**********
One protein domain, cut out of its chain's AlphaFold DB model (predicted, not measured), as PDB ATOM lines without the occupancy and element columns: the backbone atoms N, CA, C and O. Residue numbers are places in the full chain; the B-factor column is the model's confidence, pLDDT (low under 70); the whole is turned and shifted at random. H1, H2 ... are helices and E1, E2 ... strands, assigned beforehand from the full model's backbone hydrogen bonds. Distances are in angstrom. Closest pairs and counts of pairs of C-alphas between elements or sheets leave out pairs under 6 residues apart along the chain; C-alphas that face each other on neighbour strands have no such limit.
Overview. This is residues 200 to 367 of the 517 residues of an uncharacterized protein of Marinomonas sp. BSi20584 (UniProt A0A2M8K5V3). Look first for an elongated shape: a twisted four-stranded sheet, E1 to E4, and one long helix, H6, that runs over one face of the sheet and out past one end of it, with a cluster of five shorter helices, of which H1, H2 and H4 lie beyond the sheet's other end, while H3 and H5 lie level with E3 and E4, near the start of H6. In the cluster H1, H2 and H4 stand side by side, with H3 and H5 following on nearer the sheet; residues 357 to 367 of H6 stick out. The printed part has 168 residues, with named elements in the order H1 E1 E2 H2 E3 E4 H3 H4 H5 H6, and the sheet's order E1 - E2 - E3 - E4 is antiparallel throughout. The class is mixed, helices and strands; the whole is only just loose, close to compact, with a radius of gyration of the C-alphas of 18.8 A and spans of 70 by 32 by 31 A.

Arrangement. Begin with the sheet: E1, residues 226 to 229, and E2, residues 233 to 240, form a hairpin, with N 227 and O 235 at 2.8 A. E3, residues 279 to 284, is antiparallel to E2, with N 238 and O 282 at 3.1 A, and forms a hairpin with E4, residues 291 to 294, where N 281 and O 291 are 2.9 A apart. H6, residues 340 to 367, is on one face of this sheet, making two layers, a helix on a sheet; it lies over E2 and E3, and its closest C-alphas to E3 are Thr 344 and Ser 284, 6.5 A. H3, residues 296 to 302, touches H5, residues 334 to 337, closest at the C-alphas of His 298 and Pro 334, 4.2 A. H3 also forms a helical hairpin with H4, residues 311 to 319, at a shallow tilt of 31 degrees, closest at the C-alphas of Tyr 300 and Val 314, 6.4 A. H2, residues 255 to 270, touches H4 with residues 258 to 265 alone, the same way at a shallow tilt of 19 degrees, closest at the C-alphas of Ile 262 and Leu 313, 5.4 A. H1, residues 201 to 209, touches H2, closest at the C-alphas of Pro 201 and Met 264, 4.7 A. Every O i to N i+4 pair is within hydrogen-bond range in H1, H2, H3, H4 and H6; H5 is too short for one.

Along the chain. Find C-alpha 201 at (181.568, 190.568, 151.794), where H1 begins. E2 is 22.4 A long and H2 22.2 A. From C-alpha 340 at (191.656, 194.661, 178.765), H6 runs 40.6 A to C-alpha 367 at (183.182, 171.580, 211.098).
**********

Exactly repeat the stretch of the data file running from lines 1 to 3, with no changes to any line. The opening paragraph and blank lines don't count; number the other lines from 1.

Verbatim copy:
Overview. This is residues 200 to 367 of the 517 residues of an uncharacterized protein of Marinomonas sp. BSi20584 (UniProt A0A2M8K5V3). Look first for an elongated shape: a twisted four-stranded sheet, E1 to E4, and one long helix, H6, that runs over one face of the sheet and out past one end of it, with a cluster of five shorter helices, of which H1, H2 and H4 lie beyond the sheet's other end, while H3 and H5 lie level with E3 and E4, near the start of H6. In the cluster H1, H2 and H4 stand side by side, with H3 and H5 following on nearer the sheet; residues 357 to 367 of H6 stick out. The printed part has 168 residues, with named elements in the order H1 E1 E2 H2 E3 E4 H3 H4 H5 H6, and the sheet's order E1 - E2 - E3 - E4 is antiparallel throughout. The class is mixed, helices and strands; the whole is only just loose, close to compact, with a radius of gyration of the C-alphas of 18.8 A and spans of 70 by 32 by 31 A.

Arrangement. Begin with the sheet: E1, residues 226 to 229, and E2, residues 233 to 240, form a hairpin, with N 227 and O 235 at 2.8 A. E3, residues 279 to 284, is antiparallel to E2, with N 238 and O 282 at 3.1 A, and forms a hairpin with E4, residues 291 to 294, where N 281 and O 291 are 2.9 A apart. H6, residues 340 to 367, is on one face of this sheet, making two layers, a helix on a sheet; it lies over E2 and E3, and its closest C-alphas to E3 are Thr 344 and Ser 284, 6.5 A. H3, residues 296 to 302, touches H5, residues 334 to 337, closest at the C-alphas of His 298 and Pro 334, 4.2 A. H3 also forms a helical hairpin with H4, residues 311 to 319, at a shallow tilt of 31 degrees, closest at the C-alphas of Tyr 300 and Val 314, 6.4 A. H2, residues 255 to 270, touches H4 with residues 258 to 265 alone, the same way at a shallow tilt of 19 degrees, closest at the C-alphas of Ile 262 and Leu 313, 5.4 A. H1, residues 201 to 209, touches H2, closest at the C-alphas of Pro 201 and Met 264, 4.7 A. Every O i to N i+4 pair is within hydrogen-bond range in H1, H2, H3, H4 and H6; H5 is too short for one.

Along the chain. Find C-alpha 201 at (181.568, 190.568, 151.794), where H1 begins. E2 is 22.4 A long and H2 22.2 A. From C-alpha 340 at (191.656, 194.661, 178.765), H6 runs 40.6 A to C-alpha 367 at (183.182, 171.580, 211.098).